• adjustable-height shelves in wall cabinets; and
    • glare-free task lighting.

    OR

    Option 3. bedroom and bathroom features (1 point)

    On the main floor of the building (or on another floor, if an elevator or stair lift is provided), include all of the following:

    In at least one accessible bedroom,

    • Size the room to accommodate a twin bed with a 5-foot (1.5-meter) turning radius around the bed.
    • Install a clothes closet with a 32-inch (80-centimeter) clear opening with adjustable-height closet rods and shelves.
    • In at least one full bathroom on the same floor as the bedroom,

    • Provide adequate maneuvering space with a 30-by-48-inch (75-by-120 centimeter) clear floor space at each fixture.
    • Center the toilet 18 inches (45 centimeters) from any side wall, cabinet, or tub, and allow a 3-foot (90-centimeter) clear space in front.
    • Install broad blocking in walls around toilet, tub, and/or shower for future placement and relocation of grab bars.
    • Provide knee space under the lavatory (this requirement may be met by installing removable base cabinets or fold-back or self-storing doors).
    • Install a long mirror whose bottom is no more than 36 inches (90 centimeters) above the finished floor and whose top is at least 72 inches (180 centimeters) high.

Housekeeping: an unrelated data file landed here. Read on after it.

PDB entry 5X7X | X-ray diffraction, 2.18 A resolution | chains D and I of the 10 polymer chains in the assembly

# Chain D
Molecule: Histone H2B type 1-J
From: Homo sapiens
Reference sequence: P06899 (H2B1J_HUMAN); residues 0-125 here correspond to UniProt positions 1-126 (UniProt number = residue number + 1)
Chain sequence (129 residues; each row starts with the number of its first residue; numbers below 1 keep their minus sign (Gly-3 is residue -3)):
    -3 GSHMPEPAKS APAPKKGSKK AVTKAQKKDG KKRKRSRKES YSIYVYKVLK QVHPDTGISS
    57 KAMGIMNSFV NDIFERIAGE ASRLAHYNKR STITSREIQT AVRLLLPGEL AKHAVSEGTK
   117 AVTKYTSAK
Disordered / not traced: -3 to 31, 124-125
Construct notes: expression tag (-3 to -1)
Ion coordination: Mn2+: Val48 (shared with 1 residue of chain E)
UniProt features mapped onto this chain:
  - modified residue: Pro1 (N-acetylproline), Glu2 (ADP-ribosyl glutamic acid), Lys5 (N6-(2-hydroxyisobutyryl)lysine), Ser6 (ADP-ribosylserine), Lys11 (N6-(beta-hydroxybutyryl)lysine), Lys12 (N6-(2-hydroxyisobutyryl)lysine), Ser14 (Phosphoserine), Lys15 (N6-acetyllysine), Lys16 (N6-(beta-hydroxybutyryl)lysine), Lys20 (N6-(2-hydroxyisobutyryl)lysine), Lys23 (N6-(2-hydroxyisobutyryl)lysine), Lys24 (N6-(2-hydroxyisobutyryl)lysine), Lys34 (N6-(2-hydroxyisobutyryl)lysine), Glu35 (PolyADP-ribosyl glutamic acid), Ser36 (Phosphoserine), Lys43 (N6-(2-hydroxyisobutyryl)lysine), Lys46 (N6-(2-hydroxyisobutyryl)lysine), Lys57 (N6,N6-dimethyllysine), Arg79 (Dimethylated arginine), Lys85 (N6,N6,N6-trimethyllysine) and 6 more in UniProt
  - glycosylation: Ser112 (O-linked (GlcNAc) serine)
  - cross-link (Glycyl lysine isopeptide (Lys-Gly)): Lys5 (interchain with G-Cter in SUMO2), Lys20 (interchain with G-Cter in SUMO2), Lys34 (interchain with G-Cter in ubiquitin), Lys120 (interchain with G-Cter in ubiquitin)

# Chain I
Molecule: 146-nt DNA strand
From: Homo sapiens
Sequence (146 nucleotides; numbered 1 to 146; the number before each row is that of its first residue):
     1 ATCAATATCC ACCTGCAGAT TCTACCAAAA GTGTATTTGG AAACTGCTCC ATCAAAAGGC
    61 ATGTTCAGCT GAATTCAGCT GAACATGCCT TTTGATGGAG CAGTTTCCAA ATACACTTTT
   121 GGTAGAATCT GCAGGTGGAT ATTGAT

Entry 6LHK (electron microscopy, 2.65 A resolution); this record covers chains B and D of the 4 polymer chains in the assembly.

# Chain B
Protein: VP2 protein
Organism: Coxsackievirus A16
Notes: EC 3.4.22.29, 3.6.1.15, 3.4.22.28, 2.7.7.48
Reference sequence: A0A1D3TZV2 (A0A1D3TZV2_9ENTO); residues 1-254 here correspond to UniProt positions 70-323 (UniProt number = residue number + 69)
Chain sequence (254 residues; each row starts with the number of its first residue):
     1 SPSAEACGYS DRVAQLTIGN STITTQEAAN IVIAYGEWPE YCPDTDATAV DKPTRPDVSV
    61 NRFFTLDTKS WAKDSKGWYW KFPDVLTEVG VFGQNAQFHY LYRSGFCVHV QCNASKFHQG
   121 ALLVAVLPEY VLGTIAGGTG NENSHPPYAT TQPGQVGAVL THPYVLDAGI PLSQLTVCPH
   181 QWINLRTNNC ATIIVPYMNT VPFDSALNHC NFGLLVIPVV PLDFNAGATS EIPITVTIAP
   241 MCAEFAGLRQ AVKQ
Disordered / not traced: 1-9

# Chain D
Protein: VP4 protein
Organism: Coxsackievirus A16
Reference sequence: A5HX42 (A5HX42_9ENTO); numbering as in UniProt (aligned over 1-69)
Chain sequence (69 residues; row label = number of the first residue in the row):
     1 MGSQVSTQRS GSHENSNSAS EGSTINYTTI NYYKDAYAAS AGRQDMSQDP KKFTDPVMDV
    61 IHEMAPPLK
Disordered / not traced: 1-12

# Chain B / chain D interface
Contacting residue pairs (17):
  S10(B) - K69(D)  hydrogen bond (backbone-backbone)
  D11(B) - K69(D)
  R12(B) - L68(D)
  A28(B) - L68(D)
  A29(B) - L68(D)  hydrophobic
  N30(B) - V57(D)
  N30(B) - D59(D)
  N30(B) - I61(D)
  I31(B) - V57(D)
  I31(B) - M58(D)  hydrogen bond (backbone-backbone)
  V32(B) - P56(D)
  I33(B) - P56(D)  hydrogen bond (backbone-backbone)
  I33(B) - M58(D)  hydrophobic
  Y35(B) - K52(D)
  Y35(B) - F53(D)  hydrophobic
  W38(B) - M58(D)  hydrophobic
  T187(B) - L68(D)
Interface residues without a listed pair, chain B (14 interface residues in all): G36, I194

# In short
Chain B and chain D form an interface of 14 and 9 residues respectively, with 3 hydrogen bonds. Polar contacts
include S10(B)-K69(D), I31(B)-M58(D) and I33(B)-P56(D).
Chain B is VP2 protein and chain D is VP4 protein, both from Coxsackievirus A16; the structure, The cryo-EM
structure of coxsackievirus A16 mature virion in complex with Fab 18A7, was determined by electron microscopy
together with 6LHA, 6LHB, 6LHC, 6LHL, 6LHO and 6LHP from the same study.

• In addition, all bathrooms must have hard-surface flooring, all plumbing fixtures must have single-lever controls, and tubs or showers must have hand-held showerheads.

      Case 2. projects with noncompliant routes and no new dwelling units (1 point)

      This case applies to projects that have no new residential units and are either (1) retrofitting existing public rights-of-way or publicly accessible travel routes that are not in compliance with the Americans with Disabilities Act (ADA, for private sector and local and state government facilities) or the Architectural Barriers Act (ABA, for federally funded facilities), or (2) building new publicly accessible travel routes that are not legally required to meet ADA-ABA accessibility guidelines.

      Design, construct, or retrofit 90% of the rights-of-way and travel routes in accordance with the ADA-ABA accessibility guidelines, as applicable, or local equivalent for projects outside the U.S., whichever is more stringent.

See all LEEDuser forum discussions about this credit » Subscribe to new discussions about ND-Plan-v4 NPDc11